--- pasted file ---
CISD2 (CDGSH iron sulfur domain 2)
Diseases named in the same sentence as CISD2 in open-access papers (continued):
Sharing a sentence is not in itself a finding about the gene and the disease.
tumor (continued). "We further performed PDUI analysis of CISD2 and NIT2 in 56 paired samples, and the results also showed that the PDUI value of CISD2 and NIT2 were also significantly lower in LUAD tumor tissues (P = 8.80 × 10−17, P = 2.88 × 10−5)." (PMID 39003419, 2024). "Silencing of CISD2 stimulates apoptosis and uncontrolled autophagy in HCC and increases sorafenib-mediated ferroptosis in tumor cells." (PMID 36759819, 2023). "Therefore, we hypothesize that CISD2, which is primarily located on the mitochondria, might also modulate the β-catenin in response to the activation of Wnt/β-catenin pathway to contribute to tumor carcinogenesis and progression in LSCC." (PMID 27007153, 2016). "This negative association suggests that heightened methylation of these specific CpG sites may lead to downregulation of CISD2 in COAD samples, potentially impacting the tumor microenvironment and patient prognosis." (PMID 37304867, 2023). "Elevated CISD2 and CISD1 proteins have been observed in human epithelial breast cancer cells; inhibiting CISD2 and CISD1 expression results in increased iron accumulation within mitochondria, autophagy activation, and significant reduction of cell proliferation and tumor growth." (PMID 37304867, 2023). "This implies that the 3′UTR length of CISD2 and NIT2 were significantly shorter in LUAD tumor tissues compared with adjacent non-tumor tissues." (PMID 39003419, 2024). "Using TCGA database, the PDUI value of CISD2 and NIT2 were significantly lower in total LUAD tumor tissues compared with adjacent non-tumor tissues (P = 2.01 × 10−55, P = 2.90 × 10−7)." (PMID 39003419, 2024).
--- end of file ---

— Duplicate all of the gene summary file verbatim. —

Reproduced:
CISD2 (CDGSH iron sulfur domain 2)
Diseases named in the same sentence as CISD2 in open-access papers (continued):
Sharing a sentence is not in itself a finding about the gene and the disease.
tumor (continued). "We further performed PDUI analysis of CISD2 and NIT2 in 56 paired samples, and the results also showed that the PDUI value of CISD2 and NIT2 were also significantly lower in LUAD tumor tissues (P = 8.80 × 10−17, P = 2.88 × 10−5)." (PMID 39003419, 2024). "Silencing of CISD2 stimulates apoptosis and uncontrolled autophagy in HCC and increases sorafenib-mediated ferroptosis in tumor cells." (PMID 36759819, 2023). "Therefore, we hypothesize that CISD2, which is primarily located on the mitochondria, might also modulate the β-catenin in response to the activation of Wnt/β-catenin pathway to contribute to tumor carcinogenesis and progression in LSCC." (PMID 27007153, 2016). "This negative association suggests that heightened methylation of these specific CpG sites may lead to downregulation of CISD2 in COAD samples, potentially impacting the tumor microenvironment and patient prognosis." (PMID 37304867, 2023). "Elevated CISD2 and CISD1 proteins have been observed in human epithelial breast cancer cells; inhibiting CISD2 and CISD1 expression results in increased iron accumulation within mitochondria, autophagy activation, and significant reduction of cell proliferation and tumor growth." (PMID 37304867, 2023). "This implies that the 3′UTR length of CISD2 and NIT2 were significantly shorter in LUAD tumor tissues compared with adjacent non-tumor tissues." (PMID 39003419, 2024). "Using TCGA database, the PDUI value of CISD2 and NIT2 were significantly lower in total LUAD tumor tissues compared with adjacent non-tumor tissues (P = 2.01 × 10−55, P = 2.90 × 10−7)." (PMID 39003419, 2024).